Skip to comments.Life in the YANG - The genius behind being wrong in America
Posted on 10/07/2006 2:07:16 PM PDT by humint
The Yin Yang symbol from Chinese Philosophy represents opposing natural forces. Yang, literally translated, means the sun or sunny. Yin, being the natural opposition is thought to be the moon, darkness or shade. Sir Isaac Newtons Third Law of Motion: - To every action there is an equal but opposite reaction - is an extremely pure definition of the Yin Yang symbol. While natural balance, Gods fulcrum if you will, is accepted by the mortal mind even when the opposing forces have complex dependencies like morality and are thusly, vague. Chinese philosophers commonly apply Yin Yang symbolism vaguely, including, among other complex social forces, Masculine (Yang) and Feminine (Yin).
The West (Yang) and the East (Yin) also work with the logic of Yin Yang symbology. To acutely apply it however requires a near universal mind that demonstratively transcends common limitations of both Eastern and Western culture. To assert a full conceptual mastery of both cultures is most likely a lie. This is not to say that a single man or woman cannot articulate Eastern and Western experiences from a single cultural point of reference. There is great value in sharing human experiences of this kind.
For example, Phyllis Chesler, an American who married an Afghan, lived several years in Afghanistan, interacting with her Afghani peers in their environment. Recounting the experience Chesler delivers important insights with her literary works not because she is an exceptionally insightful person. By my estimation shes not transcendently insightful. Instead her flickers of insight are more a function of harboring a life lived in the Yin and the Yang. What interesting about Chesler is that hers was a journey from the West to the East which is arguably less common than Easterners who long for the Yang, consciously defect from the Yin.
My earlier remarks about Phyllis Chesler 11/29/2005 3:19:33 PM PST HUMINT: I'm going to break with popular sentiment here and say, I think she is a cultural pioneer. We don't need to agree with all she has done, tried to do or even her motives for doing them but her experiences are extremely valuable. Theyre like an American window into another way of life. Most Americans will never leave the United States and that's fine but the ones that have lived, really lived in the ME should stand up and describe it; all that's good and all that's disgusting about it. We can read National Geographic and watch PBS but thats fly on the wall stuff. She lived it and no one can speak to Americans about experiences like Americans can, even when we disagree with one another.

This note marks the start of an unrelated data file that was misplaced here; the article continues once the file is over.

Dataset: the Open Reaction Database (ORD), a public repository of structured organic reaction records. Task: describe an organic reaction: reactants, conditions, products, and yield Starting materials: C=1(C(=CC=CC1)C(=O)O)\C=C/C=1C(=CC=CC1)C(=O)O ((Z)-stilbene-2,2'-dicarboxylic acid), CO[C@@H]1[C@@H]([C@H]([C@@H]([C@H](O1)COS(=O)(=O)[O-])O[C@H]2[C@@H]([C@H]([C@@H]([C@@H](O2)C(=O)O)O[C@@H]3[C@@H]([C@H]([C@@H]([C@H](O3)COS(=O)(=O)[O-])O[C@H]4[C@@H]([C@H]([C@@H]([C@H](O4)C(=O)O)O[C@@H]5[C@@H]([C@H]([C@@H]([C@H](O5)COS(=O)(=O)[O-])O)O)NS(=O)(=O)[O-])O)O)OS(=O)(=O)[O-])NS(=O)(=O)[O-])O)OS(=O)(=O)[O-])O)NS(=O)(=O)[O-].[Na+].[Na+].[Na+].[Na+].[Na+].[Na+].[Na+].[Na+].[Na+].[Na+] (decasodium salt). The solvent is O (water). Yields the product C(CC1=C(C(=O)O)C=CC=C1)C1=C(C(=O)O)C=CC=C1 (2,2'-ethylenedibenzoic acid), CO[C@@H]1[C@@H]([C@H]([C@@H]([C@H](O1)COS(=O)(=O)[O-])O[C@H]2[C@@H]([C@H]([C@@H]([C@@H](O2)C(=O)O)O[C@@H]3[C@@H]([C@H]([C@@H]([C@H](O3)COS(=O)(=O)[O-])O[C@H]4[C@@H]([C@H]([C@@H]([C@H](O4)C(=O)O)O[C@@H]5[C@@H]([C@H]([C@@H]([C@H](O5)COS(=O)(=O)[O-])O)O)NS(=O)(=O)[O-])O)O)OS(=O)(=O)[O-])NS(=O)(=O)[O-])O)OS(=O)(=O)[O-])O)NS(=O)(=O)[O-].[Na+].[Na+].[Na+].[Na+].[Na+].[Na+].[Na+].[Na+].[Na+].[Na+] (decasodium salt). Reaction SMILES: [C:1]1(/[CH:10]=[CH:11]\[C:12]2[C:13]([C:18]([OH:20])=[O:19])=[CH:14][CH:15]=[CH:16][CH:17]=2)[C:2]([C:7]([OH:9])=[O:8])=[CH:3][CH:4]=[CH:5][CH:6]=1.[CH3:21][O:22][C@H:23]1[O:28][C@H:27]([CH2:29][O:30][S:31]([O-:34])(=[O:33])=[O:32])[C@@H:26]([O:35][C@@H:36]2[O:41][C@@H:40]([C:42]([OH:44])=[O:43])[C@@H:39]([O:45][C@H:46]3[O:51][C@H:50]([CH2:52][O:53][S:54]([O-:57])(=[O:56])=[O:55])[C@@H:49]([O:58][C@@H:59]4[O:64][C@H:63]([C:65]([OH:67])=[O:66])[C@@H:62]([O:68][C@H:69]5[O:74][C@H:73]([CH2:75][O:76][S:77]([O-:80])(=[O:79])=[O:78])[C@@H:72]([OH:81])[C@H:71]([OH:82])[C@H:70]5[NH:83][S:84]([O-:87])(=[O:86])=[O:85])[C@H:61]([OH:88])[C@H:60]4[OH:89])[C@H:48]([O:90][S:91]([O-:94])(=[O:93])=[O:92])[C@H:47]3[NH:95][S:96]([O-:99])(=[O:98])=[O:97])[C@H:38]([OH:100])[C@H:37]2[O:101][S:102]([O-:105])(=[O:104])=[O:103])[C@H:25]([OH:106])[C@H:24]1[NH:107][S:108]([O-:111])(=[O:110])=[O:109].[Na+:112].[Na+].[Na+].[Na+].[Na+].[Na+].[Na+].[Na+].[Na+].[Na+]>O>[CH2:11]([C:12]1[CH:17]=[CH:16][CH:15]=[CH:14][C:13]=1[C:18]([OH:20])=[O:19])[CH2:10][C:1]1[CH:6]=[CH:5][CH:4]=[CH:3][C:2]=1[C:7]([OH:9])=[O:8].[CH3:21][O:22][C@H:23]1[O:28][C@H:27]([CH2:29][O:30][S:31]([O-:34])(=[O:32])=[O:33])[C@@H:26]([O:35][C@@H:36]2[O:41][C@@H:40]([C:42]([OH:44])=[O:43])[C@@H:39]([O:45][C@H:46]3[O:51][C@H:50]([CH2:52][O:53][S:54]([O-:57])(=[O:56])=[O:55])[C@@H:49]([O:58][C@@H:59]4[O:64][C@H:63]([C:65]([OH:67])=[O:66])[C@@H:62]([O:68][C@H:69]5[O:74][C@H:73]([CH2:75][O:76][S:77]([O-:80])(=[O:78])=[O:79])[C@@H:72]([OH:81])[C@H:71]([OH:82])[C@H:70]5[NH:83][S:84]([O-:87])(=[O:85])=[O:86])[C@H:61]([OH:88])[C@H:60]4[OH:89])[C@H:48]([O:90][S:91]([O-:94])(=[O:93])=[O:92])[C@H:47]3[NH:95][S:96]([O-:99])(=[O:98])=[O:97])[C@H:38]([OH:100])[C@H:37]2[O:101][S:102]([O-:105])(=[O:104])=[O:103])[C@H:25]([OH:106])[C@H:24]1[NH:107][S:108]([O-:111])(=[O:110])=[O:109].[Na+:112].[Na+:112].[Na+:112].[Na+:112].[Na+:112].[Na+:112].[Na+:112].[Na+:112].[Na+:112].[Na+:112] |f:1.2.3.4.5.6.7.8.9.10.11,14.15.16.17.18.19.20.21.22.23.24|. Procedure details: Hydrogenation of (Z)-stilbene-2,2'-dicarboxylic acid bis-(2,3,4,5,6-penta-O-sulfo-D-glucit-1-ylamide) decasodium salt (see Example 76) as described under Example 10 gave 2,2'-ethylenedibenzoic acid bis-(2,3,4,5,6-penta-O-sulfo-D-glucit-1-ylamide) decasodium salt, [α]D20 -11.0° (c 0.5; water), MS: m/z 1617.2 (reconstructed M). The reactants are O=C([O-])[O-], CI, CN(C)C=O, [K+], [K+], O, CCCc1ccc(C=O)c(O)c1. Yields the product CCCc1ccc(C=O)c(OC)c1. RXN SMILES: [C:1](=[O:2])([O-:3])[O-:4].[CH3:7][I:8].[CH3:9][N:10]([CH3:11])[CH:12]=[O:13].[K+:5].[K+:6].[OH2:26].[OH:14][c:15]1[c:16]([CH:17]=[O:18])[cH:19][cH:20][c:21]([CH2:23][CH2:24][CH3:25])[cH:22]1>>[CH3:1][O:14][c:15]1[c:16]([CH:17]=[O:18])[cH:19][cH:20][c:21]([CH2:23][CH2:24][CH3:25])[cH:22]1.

The problem for most minds struggling to transcend cultural boundaries of East and West, toward something more universal, is that the mind itself is a function of one or the other. Every thought, every reaction, every decision we make is at least influenced if not entirely developed by the social forces that combine to define Westernisms or Easternisms. Living in the Yang, isolated from the Yin, the Westerner is ill equipped to understand how he or she is perceived by an Easterner and vice versa. Recognizing this very real boundary as and American, Ive sought to transcend it. Admittedly my research is informal but my general inspection of Eastern perceptions of Americans has revealed a pattern. The pattern is simply that we Americans are always wrong. The President of the United States is always defending some idiotic program or policy; congress is forever turbulent with accusations of ineptitude, negligence and even criminal wrong doing.
This is our system constantly communicating and dramatizing all that is incorrect about it. Its no wonder that Eastern (including some European) observers are disgusted by all of our errors. Easterners have problems such as poverty, malnutrition and communicable diseases that are several orders of magnitude greater than any American problems, but they dont dramatize them. Indeed, Easterners are notorious for quietly ignoring systemic failures to save face, in the name of honor. For their effort, they hold a very different, often superior, self perception.
The genius behind being wrong in America is that, here, there has always been a goal regarding how life should be in the future. Alternatively, the East is predominately right because of an aggregate self perception that life is how it should be, right now, for all time. Unfortunately, living in the Yang, many unimaginative Westerners have become adept at destroying what is wrong around them as well as what is right. They stomp their opponents programs without any progressive ambition.
Case in point, Newsweeks article about Bob Woodwards book State of Denial, was depleting. Woodwards was a poor articulation of why this Administrations vision for Americans and American influence throughout the world is flawed. The work is not transcendent but instead is locked down by perceptions of dissenting Westerners who tend toward anonymity. State of Denial may serve its purpose, ultimately playing a role in rendering the Presidents vision for America defunct. If it does, the Presidents vision may be aborted, like many ambitious visions dieing before coming to fruition. I for one hope not. If the fledgling democracies in Iraq and Afghanistan fail, slipping back toward despotism, the world should expect Baghdad to begin exporting violence. This President or the next may need to refine todays vision, strengthening its immunity to the infectious Woodwards of the West. Unless that vision is one of capitulation and surrender, the new American vision is apt to be more beautiful and more resilient than the last.
Woodward is no genius but the system in which he throws bricks is. Hes living in the Yang. Hes unlikely to transcend his intellectual and cultural obstacles.
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